Size structure of Great Lakes spotted strain muskellunge captured during commercial seining surveys on Lake Butte des Morts in 2008 and 2009.Seining surveys in 2008 and 2009 captured 40 Great Lakes strain muskellunge ranging from 26.6-46.0 inches (average 40.2 inches; Figure 1). DNR staff found that 37 of the 40 fish sampled were marked with maxillary or ventral fin clips indicating that they were from the small or large fingerling stockings during 2002-2007. The other 3 fish sampled were likely from fry stocking events, suggesting that fingerling stockings were more effective than fry stockings. Fin clip information also revealed that stocked fish were growing quickly. For example, 4 fish ranging from 41.2-44.6 inches captured during the 2008 survey had left ventral fin clips that could be tracked backed to a 2002 large fingerling stocking event on the upper Fox River. The recapture event indicates that stocked fish were reaching almost 45 inches in 7 summers of growth, thus it remained to be seen if these fish could top the 50 inch size range in the Winnebago System.
There were 29 Great Lakes strain muskellunge captured during the 2013 and 2014 seining surveys, ranging in size from 38.9-51.7 inches (average of 45.3 inches; Figure 2). Left ventral fin clips were observed on four of the larger fish sampled in 2014 (48.3, 50.0, 50.3, and 51.2 inches), which once again tracks back to a 2002 stocking event on the upper Fox River. Therefore, fish in the system are reaching 50 inches in about 12 years of growth, which is well above the statewide average of 42.6 inches for 12-year-old muskellunge. The 2014 seining survey also yielded the first PIT tag recapture of a Great Lakes strain muskellunge. Tagging history of this fish indicates that the fish grew from 41.9” when originally tagged in 2009 to 49.0” when recaptured in 2014, which is quite impressive growth for a fish of this size.
Although the size of fish sampled during the 2013 and 2014 surveys was impressive, the results demonstrate a shift toward an aging population. For now the upriver lakes population appears to be dominated by larger fish from the 2002-2007 stocking events. Although this is great for anglers today, the absence of fish less than 38 inches indicates a lack of new fish recruiting into the population. However, additional years may still be needed to allow for naturally produced fish to grow large enough to recruit to the mesh size of the seine. Further, DNR staff conducted young of year (YOY) muskellunge electrofishing surveys on the upriver lakes and upper Fox River during the fall of 2015 and were unable to capture any YOY. Only time will tell if signs of natural reproduction will appear, but the Great Lakes strain muskellunge population appears to be highly dependent on stocking at this point. Figure 2. Size structure of Great Lakes spotted strain muskellunge captured during commercial seining surveys on Lake Butte des Morts in 2013 and 2014.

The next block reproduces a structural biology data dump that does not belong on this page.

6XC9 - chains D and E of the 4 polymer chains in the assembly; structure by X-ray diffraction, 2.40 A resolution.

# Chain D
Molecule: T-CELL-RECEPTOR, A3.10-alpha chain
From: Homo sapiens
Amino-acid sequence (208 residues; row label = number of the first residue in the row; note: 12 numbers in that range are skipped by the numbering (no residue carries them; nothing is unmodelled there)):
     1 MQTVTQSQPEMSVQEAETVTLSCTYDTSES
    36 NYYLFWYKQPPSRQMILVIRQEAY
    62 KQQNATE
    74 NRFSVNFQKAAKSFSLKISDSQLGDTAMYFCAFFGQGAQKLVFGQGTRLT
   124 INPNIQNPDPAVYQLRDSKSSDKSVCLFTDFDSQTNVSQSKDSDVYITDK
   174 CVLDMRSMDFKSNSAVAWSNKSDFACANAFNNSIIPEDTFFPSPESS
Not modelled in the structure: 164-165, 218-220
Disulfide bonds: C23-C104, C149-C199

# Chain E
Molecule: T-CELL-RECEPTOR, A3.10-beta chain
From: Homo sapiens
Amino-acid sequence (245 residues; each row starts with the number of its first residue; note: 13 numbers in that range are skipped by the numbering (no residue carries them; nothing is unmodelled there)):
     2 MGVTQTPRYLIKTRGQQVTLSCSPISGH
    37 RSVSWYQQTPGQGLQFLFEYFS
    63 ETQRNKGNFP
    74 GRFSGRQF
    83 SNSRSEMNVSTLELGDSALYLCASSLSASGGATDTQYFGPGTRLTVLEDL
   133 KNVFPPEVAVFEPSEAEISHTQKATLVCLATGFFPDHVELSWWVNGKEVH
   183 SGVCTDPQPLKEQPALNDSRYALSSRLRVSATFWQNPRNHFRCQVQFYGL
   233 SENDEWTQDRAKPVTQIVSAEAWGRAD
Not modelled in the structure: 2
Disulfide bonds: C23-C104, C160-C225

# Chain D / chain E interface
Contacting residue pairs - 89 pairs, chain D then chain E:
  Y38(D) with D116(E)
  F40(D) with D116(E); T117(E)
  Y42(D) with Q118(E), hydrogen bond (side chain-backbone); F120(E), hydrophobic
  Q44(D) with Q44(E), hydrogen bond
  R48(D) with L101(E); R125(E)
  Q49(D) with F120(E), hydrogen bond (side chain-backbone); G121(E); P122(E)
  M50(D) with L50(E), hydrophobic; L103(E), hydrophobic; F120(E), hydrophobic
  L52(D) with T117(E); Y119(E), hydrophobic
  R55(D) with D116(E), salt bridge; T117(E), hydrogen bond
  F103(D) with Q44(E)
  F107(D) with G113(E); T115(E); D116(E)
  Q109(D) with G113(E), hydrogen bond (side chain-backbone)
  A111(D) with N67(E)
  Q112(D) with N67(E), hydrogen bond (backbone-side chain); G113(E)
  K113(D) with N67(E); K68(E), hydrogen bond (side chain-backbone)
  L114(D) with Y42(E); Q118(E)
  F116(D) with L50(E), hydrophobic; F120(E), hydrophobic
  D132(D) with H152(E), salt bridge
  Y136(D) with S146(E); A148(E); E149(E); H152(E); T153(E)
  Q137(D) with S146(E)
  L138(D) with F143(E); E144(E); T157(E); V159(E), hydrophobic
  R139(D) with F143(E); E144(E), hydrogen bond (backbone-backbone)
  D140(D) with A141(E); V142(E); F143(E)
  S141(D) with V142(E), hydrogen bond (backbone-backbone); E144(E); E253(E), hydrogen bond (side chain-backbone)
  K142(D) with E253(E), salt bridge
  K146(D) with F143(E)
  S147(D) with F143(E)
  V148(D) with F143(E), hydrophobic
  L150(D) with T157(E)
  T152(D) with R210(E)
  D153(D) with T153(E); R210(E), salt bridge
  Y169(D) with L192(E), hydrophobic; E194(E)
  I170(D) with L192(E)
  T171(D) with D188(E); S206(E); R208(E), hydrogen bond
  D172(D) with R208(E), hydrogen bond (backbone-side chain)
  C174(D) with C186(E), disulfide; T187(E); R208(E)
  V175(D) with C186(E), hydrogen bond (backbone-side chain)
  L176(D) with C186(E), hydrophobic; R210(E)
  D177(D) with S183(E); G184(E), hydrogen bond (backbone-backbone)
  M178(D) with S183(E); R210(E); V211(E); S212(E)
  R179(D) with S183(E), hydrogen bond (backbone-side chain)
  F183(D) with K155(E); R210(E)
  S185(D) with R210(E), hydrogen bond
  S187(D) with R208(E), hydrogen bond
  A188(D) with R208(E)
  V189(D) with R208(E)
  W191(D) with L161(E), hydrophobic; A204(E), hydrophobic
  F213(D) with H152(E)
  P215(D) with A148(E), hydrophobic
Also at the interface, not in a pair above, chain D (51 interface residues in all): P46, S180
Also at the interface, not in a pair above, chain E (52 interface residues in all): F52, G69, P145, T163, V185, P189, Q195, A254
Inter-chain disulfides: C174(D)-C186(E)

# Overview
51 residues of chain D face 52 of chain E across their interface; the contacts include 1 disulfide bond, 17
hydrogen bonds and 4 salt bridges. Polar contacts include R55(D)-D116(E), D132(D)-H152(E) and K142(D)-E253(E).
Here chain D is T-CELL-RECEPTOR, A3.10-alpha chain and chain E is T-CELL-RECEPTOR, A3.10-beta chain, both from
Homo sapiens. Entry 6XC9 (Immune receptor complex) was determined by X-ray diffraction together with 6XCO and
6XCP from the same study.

Fortunately, Christmas came early during the summer of 2015 and the upriver lakes were stocked with 628 yearling Great Lake spotted muskellunge. Fish were dispersed between the upper Fox River (219), Lake Poygan (255), and Lake Butte des Morts (154). All fish stocked in the upper Fox River and Lake Poygan were PIT tagged and received right ventral fin clips, while fish stocked in Lake Butte des Morts received right ventral fin clips only. The 2015 stocking should help bolster population numbers and provide some future angling opportunities. DNR staff plan to conduct additional fyke net, commercial seine, and YOY electrofishing surveys in 2016 to obtain more information about the current status of the muskellunge population and guide future management on the Winnebago System.
Although often overlooked, the Winnebago System does currently offer some notable opportunities at landing a respectable sized muskellunge. Anglers that hook into one on the system can bet that they are in for a great fight and there is a worthy chance that it could be a 50 plus inch giant. Anglers can assist with Winnebago System muskellunge management by reporting lengths (if possible), capture location, and clips of any muskellunge caught. Taking a quick picture of the fish is also encouraged so that the strain can be verified, particularly for fish less than 40 inches. Sampling smaller immature fish with traditional gears and the seine can be difficult, thus it is important for DNR staff to know if anglers are finding some smaller fish while on the hunt for the fish of a lifetime.
Thanks for taking the time to read this article and learn more about Winnebago System muskellunge management. If you would like to receive email updates regarding Winnebago fisheries assessments contact me and we can add you to our email distribution list. Also, remember to turn in walleye or yellow perch tag returns by either emailing to DNRWinnebagoSystemTagReturns@Wisconsin.gov, mailing them to the Oshkosh DNR Office, or calling 920-303-5429. Feel free to contact me by phone 920-424-3059 or email firstname.lastname@example.org with any questions or to report your muskellunge catch on the Winnebago System.